President Trump on Thursday will meet with pastors, law enforcement officials and small business owners at a church in Dallas, Texas, on Thursday and is expected to discuss plans for a national "holistic revitalization and recovery," a White House official said.
In his latest response to protests over police brutality, sparked by the May 25 killing of George Floyd by police in Minneapolis, Trump is expected to discuss ways to address "historic economic, health and justice disparities in American communities" at the event, the official said. This comes as demonstrators and officials across the country have called for additional visibility to the social and economic hardships faced by many racial minorities in the country.
It was unclear how detailed Trump's discussion would be. On Wednesday, White House press secretary Kayleigh McEnany said Trump had been working on "proposals to address the issues that the protesters had raised across the country, legitimate issues" for 10 days but said she was not certain it would be revealed on Thursday.
Trump is also set to hold a fundraising event while in Dallas, his first in-person one since the coronavirus restricted such events.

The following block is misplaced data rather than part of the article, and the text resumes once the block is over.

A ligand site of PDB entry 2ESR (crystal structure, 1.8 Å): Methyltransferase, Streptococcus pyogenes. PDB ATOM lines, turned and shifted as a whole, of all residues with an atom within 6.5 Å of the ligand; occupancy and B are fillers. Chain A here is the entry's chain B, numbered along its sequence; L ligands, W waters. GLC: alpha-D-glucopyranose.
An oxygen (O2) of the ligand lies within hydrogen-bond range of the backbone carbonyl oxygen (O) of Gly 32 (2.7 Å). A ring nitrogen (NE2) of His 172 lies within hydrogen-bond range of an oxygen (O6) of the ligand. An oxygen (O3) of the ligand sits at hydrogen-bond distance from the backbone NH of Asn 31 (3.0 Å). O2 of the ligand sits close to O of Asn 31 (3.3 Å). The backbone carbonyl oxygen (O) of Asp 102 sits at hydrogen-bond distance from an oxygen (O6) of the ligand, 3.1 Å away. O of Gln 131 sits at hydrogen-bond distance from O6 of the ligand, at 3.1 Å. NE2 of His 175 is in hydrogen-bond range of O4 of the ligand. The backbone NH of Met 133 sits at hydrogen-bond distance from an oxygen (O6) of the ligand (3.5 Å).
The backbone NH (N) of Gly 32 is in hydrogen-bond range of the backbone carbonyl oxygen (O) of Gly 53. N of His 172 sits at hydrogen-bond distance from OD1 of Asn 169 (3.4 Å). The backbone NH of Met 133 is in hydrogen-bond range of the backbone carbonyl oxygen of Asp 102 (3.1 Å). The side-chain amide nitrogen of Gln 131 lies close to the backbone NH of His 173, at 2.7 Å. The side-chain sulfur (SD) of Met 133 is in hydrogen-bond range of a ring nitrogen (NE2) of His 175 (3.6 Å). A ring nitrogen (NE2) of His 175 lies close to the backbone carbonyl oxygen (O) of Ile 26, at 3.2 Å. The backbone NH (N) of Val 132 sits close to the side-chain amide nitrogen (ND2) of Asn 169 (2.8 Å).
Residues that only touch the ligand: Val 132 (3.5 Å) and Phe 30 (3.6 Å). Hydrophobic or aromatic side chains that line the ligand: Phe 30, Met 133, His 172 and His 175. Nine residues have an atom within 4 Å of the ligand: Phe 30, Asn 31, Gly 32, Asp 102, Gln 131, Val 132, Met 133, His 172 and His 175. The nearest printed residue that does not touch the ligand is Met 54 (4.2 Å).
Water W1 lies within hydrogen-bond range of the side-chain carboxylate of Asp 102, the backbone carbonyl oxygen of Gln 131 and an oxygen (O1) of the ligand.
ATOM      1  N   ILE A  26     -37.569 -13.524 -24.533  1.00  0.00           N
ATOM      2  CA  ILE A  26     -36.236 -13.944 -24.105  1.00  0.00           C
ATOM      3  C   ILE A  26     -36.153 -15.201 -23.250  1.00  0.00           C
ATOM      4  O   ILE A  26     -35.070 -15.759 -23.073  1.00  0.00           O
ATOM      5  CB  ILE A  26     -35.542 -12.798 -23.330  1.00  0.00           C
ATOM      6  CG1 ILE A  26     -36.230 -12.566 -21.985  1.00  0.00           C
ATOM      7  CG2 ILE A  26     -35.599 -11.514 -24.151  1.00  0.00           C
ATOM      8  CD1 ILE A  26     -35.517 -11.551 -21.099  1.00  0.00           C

Trump, who has campaigned on "law and order" themes and has been backed by police unions, has faced condemnation over his response to the protests. Polling shows most Americans think Trump has increased racial tensions.
Trump held a roundtable at the White House with law enforcement officials on Monday where he suggested that he was open to ideas for how policing can be done "in a much more gentle fashion," but he has resisted suggestions that systemic racism is a problem in policing. Trump has also sought to focus on his administration's economic and criminal justice reform initiatives, saying that a strong economy was the "greatest thing that could happen for race relations."
McEnany in the Wednesday briefing took the same approach, declining to say whether the president believed there was a problem with institutional racism within the United States and instead pointed to what she described as Trump's belief in the fundamental goodness of most police officers.
"There are injustices that we have seen, clearly. That tape of George Floyd was inexcusable, gut wrenching, difficult to watch, and it was really a beautiful funeral yesterday, all the great testimonies to his life. We recognize those injustices," McEnany said.
"But this president knows fundamentally that most police officers in this country are good."